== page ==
Preparation for surgery
Animals scheduled to be desexed should be confined by their owners the night before – you would be surprised how many cats ‘disappear’ on the day they’re due to go to the vet! Give them their evening meal, but take away their food at 8.00pm. Leave water with them, but remove it first thing in the morning.
Your pet will be admitted between 8.00am and 10.00am on the morning of their surgery. Allow 10-15 minutes to complete the paperwork for the admission process. We recommend that all animals undergoing anaesthesia have some blood tests performed beforehand. Our in-house lab allows that to be done in under 15 minutes. These tests allow us to “expect the unexpected”. It is rare to find anything wrong in young animals, but we have detected congenital liver and kidney disease in some animals as young as 3 months.
Once your pet has been admitted, an intravenous catheter will be placed in the front leg (this is the shaved area you will see when you take your pet home). If required blood will be collected at that time and blood tests run through. After interpreting the blood results, the veterinarian will give your pet a physical examination to confirm his/her health, and then administer a combination of a sedative and a painkiller. Research has proved that pain relief works best if given before any painful procedure is performed.
Once your pet is heavily sedated and relaxed, an intravenous anaesthetic is administered via the IV catheter. When anaesthetised, your pet is intubated (a tube is placed in his/her trachea) and attached to an anaesthetic machine that delivers oxygen and isoflurane, an anaesthetic gas. Your pet is also started on intravenous fluids. (These fluids contain a mixture of painkillers that are infused at a constant rate throughout the procedure. The fluids also maintain your pet’s blood pressure while anaesthetised.)
The surgical area is then clipped, cleaned and sterilised while the vet is scrubbing up. Your pet is also attached to a pulse oximeter – a machine that gives a constant reading on pulse rate and blood oxygen concentrations – and a respiratory monitor that ‘beeps’ with every breath. Your pet’s blood pressure is monitored throughout the procedure by use of a Doppler Ultrasound. Most importantly, a trained vet nurse is constantly with your pet, overseeing the monitors and ensuring your pet’s safety.
The surgery itself
Once everything is ready to start the surgery, the veterinarian covers the surgical area with sterile drapes and opens a sterile instrument kit. Speying is a complete ovariohysterectomy; the surgeon opens the abdomen and locates the uterus and both ovaries. The ligament and blood vessels between the ovaries and the kidneys are clamped and ligated (tied off). The base of the uterus is then similarly clamped and ligated. The entire uterus and both ovaries are then removed. The abdomen is then closed with 3 layers of sutures – one in the muscle, the next in the fat under the skin, and then the skin itself.
Castration of dogs is performed by removing both testicles through a small incision just in front of the scrotum. The entire testicle is clamped, ligated and removed – it is not a vasectomy! Once the testicles have been removed, the skin and subcutaneous fat are closed with 2 layers of sutures. Cats are done slightly differently – a small incision is made over each testicle, the testicle is removed and then the skin incision is left open to heal.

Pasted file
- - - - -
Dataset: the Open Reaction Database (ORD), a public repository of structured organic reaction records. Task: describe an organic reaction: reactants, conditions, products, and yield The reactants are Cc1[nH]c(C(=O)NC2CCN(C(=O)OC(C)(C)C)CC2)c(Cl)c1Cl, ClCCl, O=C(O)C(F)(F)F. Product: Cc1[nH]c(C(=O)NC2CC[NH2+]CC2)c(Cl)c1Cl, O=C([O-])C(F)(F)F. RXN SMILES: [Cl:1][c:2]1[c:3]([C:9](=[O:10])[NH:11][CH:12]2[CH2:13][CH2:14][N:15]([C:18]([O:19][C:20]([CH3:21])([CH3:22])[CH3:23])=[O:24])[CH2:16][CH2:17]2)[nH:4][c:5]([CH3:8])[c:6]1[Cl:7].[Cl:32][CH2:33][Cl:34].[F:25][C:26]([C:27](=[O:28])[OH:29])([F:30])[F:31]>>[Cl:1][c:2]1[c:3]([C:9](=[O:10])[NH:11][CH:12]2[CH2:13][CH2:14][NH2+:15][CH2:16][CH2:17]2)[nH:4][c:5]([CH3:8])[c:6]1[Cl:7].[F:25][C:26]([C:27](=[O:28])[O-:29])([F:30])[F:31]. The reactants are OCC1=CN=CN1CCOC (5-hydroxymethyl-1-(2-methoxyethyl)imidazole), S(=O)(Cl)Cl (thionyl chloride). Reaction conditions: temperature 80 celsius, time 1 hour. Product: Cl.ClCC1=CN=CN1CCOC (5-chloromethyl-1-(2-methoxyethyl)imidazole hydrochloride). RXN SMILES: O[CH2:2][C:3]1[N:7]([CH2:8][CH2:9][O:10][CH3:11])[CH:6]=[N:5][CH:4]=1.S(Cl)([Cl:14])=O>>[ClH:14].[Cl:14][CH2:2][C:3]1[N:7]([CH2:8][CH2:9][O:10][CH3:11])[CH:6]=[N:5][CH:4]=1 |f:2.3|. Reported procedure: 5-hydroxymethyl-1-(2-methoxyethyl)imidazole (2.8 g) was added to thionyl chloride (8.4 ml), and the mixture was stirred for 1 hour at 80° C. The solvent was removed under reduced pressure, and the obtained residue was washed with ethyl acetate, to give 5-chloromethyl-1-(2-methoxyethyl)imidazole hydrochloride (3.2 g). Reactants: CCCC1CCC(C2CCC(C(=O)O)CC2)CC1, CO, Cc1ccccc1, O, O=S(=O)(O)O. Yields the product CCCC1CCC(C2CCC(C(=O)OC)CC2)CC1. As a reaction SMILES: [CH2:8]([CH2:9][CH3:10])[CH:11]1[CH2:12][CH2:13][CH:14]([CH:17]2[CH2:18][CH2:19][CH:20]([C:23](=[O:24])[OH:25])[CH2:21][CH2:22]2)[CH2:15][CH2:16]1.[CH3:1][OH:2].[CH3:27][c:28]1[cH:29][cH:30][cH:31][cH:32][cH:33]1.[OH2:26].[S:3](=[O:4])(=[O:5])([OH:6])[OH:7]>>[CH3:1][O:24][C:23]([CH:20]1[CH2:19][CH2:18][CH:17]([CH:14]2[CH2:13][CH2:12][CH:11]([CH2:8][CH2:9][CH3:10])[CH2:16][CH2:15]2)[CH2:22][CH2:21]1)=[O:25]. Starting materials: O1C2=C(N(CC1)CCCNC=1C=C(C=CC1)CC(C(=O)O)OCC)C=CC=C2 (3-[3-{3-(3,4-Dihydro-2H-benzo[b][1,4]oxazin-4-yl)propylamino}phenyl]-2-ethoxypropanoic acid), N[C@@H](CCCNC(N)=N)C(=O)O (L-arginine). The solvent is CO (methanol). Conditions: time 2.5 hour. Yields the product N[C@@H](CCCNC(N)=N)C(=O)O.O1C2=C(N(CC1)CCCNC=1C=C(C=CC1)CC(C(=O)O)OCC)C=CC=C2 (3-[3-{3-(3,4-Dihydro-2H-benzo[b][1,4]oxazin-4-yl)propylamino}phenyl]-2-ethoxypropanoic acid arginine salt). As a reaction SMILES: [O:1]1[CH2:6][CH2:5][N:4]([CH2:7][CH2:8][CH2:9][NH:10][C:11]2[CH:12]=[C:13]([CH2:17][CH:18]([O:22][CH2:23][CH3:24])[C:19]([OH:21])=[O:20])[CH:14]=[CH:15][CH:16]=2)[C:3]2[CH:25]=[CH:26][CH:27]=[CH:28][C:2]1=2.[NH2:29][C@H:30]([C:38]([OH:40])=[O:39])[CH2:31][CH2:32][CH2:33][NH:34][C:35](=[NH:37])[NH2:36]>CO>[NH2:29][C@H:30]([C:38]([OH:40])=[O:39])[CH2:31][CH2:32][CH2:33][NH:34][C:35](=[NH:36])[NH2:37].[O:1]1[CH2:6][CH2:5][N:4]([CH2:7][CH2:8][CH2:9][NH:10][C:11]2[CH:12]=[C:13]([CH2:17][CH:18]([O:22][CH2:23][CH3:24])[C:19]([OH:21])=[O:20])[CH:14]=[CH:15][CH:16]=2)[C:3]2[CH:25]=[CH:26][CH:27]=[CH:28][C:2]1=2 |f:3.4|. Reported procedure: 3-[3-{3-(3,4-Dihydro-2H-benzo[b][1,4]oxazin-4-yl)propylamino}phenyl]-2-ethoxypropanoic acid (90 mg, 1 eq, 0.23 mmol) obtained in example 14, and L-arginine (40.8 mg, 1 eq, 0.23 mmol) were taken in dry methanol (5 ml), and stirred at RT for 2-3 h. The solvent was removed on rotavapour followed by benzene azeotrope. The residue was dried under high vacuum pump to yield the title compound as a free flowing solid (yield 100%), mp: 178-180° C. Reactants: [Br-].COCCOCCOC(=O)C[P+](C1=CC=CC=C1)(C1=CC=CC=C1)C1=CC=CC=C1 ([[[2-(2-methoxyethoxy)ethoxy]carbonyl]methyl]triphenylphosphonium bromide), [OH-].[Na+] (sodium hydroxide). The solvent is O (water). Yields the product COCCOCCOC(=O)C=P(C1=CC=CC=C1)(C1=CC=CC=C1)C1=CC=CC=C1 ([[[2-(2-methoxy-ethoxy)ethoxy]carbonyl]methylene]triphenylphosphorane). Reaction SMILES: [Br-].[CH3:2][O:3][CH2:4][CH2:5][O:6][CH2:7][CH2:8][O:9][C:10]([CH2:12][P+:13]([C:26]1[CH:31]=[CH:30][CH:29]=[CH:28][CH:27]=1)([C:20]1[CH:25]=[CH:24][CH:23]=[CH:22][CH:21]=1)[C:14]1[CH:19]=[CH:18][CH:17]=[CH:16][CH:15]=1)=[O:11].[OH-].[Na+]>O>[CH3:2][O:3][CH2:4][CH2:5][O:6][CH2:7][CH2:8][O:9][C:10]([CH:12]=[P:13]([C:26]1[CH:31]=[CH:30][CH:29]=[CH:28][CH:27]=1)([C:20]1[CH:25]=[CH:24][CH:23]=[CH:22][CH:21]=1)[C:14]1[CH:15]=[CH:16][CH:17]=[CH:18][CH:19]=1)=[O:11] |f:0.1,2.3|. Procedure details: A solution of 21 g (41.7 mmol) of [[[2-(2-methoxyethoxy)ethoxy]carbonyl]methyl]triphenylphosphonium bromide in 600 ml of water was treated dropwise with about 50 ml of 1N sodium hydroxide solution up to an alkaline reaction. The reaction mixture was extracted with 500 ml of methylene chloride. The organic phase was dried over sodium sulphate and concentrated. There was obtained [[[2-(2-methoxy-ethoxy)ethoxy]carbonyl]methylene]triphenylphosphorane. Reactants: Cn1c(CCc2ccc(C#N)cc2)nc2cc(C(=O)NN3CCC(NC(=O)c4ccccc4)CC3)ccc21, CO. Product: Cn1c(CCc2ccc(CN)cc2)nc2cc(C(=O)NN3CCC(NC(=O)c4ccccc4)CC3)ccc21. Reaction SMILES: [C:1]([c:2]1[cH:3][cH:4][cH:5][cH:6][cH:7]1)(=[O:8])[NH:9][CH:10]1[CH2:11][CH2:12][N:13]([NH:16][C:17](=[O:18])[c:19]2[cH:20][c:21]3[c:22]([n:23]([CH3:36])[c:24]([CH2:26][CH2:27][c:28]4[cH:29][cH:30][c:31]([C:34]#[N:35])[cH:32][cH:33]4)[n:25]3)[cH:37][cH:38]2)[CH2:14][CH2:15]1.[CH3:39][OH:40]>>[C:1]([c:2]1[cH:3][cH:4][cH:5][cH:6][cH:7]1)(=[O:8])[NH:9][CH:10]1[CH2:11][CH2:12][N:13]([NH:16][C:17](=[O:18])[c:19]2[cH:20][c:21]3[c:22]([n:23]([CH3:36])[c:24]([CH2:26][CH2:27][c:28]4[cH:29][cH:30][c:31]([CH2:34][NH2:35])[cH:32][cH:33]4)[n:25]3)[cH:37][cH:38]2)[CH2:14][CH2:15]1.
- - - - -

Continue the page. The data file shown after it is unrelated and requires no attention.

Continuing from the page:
After the surgery
Once the surgeon has finished closing the skin, the anaesthetic gas is turned off. (Your pet remains on oxygen and fluids until nearly awake.) While still anaesthetised your pet is tattooed in the left ear with a circle with a line through it. (This tattoo is recognised all over Australia as a symbol of a desexed animal.) Another painkilling injection is administered – this one lasts for 24 hours. So your pet has received pain relief before, during and after the surgery.
Before your pet recovers consciousness an Elizabethan collar (a ‘bucket’) is placed over his/her head to prevent him/her chewing at the skin sutures or licking the wound. (Male cats do not need a collar, as they rarely bother their wound.) Contrary to popular belief, a dog licking its wound does not speed recovery – it simply infects the wound and can lead to wound breakdown.
Once your pet’s surgery is complete, one of our staff will call to let you know that all is well. Your pet will usually be ready to go home between 4.00pm and 6.00pm the same day. If we feel your pet is not ready to go home for any reason, we will call you again.
Once your pet is home they can usually eat a small meal. They should be kept quiet and rested for a few days, and should not go for any walks or runs till the sutures are removed – no matter how good they feel! You will be given written discharge instructions that lists possible complications. If you see any problems developing at all, contact the Surgery immedately.
Our goal is to make desexing as safe and pain-free as possible. We find that the techniques we currently use give us our best results – we rarely find pets are frightened to come back to the Surgery after desexing – a common experience in clinics that do not use as much pain relief and fluid therapy.
Desexings are performed on weekdays only. We need appointments to be made in advance – this can be done simply by calling the Surgery during normal business hours. Our staff will be more than happy to give you an estimate of the costs at that time – fees are determined by whether your pet is a dog or cat, male or female, young or older, fat or thin, pregnant or not pregnant, in season or not.